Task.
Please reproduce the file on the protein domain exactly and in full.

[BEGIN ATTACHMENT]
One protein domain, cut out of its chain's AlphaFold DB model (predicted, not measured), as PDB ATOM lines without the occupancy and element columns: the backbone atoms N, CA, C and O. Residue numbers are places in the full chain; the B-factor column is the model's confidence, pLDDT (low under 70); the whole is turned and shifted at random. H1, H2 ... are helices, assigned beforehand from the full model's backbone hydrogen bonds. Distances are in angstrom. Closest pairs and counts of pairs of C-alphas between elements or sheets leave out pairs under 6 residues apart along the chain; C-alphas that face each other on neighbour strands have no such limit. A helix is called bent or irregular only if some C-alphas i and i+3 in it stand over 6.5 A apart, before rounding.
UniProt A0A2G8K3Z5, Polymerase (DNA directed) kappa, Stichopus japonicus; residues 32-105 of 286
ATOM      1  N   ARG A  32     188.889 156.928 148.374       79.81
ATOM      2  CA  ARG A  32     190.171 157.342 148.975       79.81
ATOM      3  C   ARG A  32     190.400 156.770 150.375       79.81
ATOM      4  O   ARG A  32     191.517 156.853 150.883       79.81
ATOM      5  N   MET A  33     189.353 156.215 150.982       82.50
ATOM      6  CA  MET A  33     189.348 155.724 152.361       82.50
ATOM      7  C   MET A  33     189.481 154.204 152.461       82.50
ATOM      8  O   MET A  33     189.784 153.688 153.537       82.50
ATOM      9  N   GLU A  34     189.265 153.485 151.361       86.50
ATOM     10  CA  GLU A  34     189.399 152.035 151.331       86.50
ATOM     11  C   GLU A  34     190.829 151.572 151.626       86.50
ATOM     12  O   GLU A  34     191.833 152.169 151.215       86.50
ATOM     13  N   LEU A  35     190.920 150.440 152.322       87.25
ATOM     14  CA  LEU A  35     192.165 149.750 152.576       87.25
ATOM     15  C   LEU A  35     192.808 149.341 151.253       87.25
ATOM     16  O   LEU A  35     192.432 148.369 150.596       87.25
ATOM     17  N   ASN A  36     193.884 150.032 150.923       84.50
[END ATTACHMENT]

One protein domain, cut out of its chain's AlphaFold DB model (predicted, not measured), as PDB ATOM lines without the occupancy and element columns: the backbone atoms N, CA, C and O. Residue numbers are places in the full chain; the B-factor column is the model's confidence, pLDDT (low under 70); the whole is turned and shifted at random. H1, H2 ... are helices, assigned beforehand from the full model's backbone hydrogen bonds. Distances are in angstrom. Closest pairs and counts of pairs of C-alphas between elements or sheets leave out pairs under 6 residues apart along the chain; C-alphas that face each other on neighbour strands have no such limit. A helix is called bent or irregular only if some C-alphas i and i+3 in it stand over 6.5 A apart, before rounding.
UniProt A0A2G8K3Z5, Polymerase (DNA directed) kappa, Stichopus japonicus; residues 32-105 of 286
ATOM      1  N   ARG A  32     188.889 156.928 148.374       79.81
ATOM      2  CA  ARG A  32     190.171 157.342 148.975       79.81
ATOM      3  C   ARG A  32     190.400 156.770 150.375       79.81
ATOM      4  O   ARG A  32     191.517 156.853 150.883       79.81
ATOM      5  N   MET A  33     189.353 156.215 150.982       82.50
ATOM      6  CA  MET A  33     189.348 155.724 152.361       82.50
ATOM      7  C   MET A  33     189.481 154.204 152.461       82.50
ATOM      8  O   MET A  33     189.784 153.688 153.537       82.50
ATOM      9  N   GLU A  34     189.265 153.485 151.361       86.50
ATOM     10  CA  GLU A  34     189.399 152.035 151.331       86.50
ATOM     11  C   GLU A  34     190.829 151.572 151.626       86.50
ATOM     12  O   GLU A  34     191.833 152.169 151.215       86.50
ATOM     13  N   LEU A  35     190.920 150.440 152.322       87.25
ATOM     14  CA  LEU A  35     192.165 149.750 152.576       87.25
ATOM     15  C   LEU A  35     192.808 149.341 151.253       87.25
ATOM     16  O   LEU A  35     192.432 148.369 150.596       87.25
ATOM     17  N   ASN A  36     193.884 150.032 150.923       84.50